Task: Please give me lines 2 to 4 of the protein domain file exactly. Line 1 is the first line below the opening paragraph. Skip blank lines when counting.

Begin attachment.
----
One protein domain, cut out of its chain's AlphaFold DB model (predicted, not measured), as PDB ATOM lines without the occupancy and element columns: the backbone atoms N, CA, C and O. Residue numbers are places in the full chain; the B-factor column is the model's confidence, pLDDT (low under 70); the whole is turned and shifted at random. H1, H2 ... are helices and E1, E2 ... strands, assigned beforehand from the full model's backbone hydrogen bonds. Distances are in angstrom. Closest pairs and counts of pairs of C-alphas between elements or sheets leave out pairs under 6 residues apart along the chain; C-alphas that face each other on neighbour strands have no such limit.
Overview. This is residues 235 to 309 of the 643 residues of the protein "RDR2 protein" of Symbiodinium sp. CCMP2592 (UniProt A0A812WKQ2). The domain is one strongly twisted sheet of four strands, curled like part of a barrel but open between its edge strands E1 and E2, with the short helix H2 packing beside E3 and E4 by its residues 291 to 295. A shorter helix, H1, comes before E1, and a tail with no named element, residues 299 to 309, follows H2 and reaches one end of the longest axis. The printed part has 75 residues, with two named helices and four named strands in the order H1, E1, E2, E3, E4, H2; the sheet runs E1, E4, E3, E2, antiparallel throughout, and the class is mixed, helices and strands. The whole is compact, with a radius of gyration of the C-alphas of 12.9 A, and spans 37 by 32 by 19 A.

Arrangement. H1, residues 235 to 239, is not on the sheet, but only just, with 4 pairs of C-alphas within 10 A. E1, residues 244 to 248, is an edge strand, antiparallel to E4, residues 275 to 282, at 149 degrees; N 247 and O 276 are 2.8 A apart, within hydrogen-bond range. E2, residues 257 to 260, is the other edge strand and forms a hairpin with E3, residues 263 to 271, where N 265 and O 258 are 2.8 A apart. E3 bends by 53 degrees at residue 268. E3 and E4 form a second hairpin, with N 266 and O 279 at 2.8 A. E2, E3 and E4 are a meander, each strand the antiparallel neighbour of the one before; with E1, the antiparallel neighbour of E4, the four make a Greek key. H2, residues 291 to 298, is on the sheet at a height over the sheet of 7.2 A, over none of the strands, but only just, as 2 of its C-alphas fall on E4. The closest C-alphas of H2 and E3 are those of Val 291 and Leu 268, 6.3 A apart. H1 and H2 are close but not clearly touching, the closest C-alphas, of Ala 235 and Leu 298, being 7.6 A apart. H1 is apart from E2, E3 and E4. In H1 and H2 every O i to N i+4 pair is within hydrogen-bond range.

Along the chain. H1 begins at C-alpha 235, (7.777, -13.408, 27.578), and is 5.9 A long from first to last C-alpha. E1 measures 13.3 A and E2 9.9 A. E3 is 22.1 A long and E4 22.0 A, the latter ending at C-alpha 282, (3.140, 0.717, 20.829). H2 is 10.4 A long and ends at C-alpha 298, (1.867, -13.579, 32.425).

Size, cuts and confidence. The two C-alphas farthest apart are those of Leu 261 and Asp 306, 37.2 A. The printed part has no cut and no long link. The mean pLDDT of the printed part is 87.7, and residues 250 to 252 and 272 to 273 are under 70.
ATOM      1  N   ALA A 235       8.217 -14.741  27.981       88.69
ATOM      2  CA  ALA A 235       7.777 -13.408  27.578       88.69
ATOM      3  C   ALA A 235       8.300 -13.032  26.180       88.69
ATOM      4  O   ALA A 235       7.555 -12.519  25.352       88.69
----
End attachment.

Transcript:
Arrangement. H1, residues 235 to 239, is not on the sheet, but only just, with 4 pairs of C-alphas within 10 A. E1, residues 244 to 248, is an edge strand, antiparallel to E4, residues 275 to 282, at 149 degrees; N 247 and O 276 are 2.8 A apart, within hydrogen-bond range. E2, residues 257 to 260, is the other edge strand and forms a hairpin with E3, residues 263 to 271, where N 265 and O 258 are 2.8 A apart. E3 bends by 53 degrees at residue 268. E3 and E4 form a second hairpin, with N 266 and O 279 at 2.8 A. E2, E3 and E4 are a meander, each strand the antiparallel neighbour of the one before; with E1, the antiparallel neighbour of E4, the four make a Greek key. H2, residues 291 to 298, is on the sheet at a height over the sheet of 7.2 A, over none of the strands, but only just, as 2 of its C-alphas fall on E4. The closest C-alphas of H2 and E3 are those of Val 291 and Leu 268, 6.3 A apart. H1 and H2 are close but not clearly touching, the closest C-alphas, of Ala 235 and Leu 298, being 7.6 A apart. H1 is apart from E2, E3 and E4. In H1 and H2 every O i to N i+4 pair is within hydrogen-bond range.

Along the chain. H1 begins at C-alpha 235, (7.777, -13.408, 27.578), and is 5.9 A long from first to last C-alpha. E1 measures 13.3 A and E2 9.9 A. E3 is 22.1 A long and E4 22.0 A, the latter ending at C-alpha 282, (3.140, 0.717, 20.829). H2 is 10.4 A long and ends at C-alpha 298, (1.867, -13.579, 32.425).

Size, cuts and confidence. The two C-alphas farthest apart are those of Leu 261 and Asp 306, 37.2 A. The printed part has no cut and no long link. The mean pLDDT of the printed part is 87.7, and residues 250 to 252 and 272 to 273 are under 70.